What lessons, if any, do other posters see in this allegory with regard to the role of spirituality and religious faith in the decision making process in a democracy or, indeed, other forms of governance?
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    08 Feb '11 03:50
    Originally posted by FMF
    Here is an excerpt from William K. Clifford's essay "The Ethics of Belief" (1877)

    [quote]A shipowner was about to send to sea an emigrant-ship. He knew that she was old, and not overwell built at the first; that she had seen many seas and climes, and often had needed repairs.

    Doubts had been suggested to him that possibly she was not seaworthy. These doub ...[text shortened]... us faith in the decision making process in a democracy or, indeed, other forms of governance?
    I kinda see President Obama as the shipowner. He sees that his current fiscal path is not sustainable and even says so. However, his conviction that everyone should have the health care that he thinks they should have coupled with the moral determination to see it through no matter the fiscal state of the union causes him to put his trust in Providence and send the ship out to sea against his better judgement.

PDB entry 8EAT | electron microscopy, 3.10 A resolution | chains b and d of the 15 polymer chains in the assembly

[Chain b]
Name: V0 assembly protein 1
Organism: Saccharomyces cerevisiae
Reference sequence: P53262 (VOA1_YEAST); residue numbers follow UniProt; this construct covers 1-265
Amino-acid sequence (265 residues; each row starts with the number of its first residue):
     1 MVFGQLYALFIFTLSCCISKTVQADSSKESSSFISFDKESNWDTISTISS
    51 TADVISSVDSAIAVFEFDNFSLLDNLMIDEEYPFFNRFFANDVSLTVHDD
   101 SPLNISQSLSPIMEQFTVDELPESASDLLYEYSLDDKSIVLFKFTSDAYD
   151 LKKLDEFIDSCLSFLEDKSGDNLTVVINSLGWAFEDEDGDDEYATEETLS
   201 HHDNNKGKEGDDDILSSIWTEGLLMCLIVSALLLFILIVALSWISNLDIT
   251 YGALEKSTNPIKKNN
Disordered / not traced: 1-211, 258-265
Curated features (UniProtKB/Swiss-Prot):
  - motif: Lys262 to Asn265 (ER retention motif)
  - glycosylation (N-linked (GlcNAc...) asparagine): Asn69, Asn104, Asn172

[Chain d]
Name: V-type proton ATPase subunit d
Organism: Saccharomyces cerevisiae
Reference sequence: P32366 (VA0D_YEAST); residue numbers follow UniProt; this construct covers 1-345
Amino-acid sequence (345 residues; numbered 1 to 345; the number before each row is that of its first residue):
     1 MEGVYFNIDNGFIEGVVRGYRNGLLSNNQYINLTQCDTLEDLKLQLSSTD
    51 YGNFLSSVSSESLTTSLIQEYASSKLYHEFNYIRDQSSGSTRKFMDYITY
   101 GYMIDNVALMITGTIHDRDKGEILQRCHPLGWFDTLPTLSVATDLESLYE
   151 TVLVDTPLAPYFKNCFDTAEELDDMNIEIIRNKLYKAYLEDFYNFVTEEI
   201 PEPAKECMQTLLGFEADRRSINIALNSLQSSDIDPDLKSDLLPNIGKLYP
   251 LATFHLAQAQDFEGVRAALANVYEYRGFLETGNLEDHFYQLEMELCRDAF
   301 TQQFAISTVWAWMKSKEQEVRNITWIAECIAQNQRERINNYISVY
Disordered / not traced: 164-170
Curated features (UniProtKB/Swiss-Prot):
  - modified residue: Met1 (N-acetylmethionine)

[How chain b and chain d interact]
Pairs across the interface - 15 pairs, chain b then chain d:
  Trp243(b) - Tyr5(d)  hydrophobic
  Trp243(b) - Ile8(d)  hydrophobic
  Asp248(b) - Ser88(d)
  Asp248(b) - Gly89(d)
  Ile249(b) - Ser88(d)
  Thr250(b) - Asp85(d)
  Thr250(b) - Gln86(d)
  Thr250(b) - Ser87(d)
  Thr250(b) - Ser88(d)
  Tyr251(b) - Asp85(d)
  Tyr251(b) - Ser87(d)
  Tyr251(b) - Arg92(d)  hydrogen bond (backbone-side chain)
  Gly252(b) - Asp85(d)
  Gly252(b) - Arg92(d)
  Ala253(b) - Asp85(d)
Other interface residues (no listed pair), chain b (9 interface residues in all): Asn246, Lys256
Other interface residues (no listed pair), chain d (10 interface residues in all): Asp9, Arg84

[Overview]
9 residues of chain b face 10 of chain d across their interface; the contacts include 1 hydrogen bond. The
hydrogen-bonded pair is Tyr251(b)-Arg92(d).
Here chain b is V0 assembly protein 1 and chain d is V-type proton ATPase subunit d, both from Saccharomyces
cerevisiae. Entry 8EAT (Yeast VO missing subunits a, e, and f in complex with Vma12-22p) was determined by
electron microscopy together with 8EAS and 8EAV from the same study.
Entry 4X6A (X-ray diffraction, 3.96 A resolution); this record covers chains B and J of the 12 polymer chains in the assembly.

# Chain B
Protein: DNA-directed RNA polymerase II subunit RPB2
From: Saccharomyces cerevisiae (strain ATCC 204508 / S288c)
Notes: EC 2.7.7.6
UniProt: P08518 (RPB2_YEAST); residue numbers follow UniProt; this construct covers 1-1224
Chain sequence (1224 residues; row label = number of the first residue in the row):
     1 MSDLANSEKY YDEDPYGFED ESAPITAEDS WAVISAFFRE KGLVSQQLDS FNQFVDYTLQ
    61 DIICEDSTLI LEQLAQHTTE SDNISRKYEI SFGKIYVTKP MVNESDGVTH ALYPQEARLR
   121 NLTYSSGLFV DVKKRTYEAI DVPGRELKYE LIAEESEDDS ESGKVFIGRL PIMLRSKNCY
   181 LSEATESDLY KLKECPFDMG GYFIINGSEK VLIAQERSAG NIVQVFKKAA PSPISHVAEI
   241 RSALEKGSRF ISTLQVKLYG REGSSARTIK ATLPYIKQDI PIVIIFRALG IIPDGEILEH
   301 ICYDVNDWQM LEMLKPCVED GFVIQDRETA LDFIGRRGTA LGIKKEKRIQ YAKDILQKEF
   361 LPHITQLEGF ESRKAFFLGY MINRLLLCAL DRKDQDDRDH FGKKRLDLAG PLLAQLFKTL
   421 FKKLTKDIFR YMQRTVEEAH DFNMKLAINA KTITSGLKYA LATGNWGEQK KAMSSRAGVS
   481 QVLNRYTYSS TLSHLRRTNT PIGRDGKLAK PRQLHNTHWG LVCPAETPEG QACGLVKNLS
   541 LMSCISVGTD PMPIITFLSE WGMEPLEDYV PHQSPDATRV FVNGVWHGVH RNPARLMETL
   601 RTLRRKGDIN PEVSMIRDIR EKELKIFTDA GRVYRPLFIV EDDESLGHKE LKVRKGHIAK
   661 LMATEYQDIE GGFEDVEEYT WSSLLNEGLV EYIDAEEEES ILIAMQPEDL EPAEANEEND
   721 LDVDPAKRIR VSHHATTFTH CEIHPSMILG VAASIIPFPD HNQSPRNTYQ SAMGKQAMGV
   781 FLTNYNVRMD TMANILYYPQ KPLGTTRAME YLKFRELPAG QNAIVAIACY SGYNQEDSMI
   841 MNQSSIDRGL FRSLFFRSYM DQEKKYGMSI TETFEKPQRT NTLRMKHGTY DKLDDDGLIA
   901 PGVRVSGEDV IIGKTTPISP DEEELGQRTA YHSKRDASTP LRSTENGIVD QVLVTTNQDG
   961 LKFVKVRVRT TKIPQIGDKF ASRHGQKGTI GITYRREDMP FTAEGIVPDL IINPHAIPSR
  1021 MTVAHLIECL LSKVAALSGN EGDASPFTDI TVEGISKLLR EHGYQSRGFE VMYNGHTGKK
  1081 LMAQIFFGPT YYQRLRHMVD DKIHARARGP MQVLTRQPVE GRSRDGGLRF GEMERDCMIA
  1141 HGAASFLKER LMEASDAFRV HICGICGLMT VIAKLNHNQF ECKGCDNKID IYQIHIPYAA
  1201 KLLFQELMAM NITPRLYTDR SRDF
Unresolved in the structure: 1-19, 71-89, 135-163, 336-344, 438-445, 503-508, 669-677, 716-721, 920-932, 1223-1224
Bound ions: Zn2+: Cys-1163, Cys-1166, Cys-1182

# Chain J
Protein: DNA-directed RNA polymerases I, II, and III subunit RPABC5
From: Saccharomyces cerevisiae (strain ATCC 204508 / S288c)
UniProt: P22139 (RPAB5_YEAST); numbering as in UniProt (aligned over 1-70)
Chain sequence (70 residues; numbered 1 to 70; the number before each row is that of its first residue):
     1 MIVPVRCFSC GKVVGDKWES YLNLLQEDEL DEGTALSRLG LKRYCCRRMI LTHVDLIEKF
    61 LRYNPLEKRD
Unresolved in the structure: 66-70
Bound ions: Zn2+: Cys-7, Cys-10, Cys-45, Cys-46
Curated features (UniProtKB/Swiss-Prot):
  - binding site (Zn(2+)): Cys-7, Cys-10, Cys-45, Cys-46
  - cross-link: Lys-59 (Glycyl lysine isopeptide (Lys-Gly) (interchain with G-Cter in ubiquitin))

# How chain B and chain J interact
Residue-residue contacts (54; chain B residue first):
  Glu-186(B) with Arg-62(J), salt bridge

3. SubscriberFMF
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    08 Feb '11 04:22
    Originally posted by whodey
    I kinda see President Obama as the shipowner. He sees that his current fiscal path is not sustainable and even says so. However, his conviction that everyone should have the health care that he thinks they should have coupled with the moral determination to see it through no matter the fiscal state of the union causes him to put his trust in Providence and send the ship out to sea against his better judgement.